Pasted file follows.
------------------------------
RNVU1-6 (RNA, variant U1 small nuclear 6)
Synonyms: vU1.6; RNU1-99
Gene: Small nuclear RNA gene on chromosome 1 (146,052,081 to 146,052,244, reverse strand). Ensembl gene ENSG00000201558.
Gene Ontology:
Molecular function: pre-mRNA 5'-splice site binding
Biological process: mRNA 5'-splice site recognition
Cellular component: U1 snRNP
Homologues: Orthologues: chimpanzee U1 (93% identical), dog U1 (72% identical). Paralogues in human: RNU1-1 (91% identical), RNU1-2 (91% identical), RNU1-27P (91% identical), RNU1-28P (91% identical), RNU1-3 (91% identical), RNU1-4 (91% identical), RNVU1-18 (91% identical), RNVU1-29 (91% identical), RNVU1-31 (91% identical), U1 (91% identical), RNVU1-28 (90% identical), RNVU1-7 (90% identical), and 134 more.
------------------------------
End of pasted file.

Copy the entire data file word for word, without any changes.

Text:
RNVU1-6 (RNA, variant U1 small nuclear 6)
Synonyms: vU1.6; RNU1-99
Gene: Small nuclear RNA gene on chromosome 1 (146,052,081 to 146,052,244, reverse strand). Ensembl gene ENSG00000201558.
Gene Ontology:
Molecular function: pre-mRNA 5'-splice site binding
Biological process: mRNA 5'-splice site recognition
Cellular component: U1 snRNP
Homologues: Orthologues: chimpanzee U1 (93% identical), dog U1 (72% identical). Paralogues in human: RNU1-1 (91% identical), RNU1-2 (91% identical), RNU1-27P (91% identical), RNU1-28P (91% identical), RNU1-3 (91% identical), RNU1-4 (91% identical), RNVU1-18 (91% identical), RNVU1-29 (91% identical), RNVU1-31 (91% identical), U1 (91% identical), RNVU1-28 (90% identical), RNVU1-7 (90% identical), and 134 more.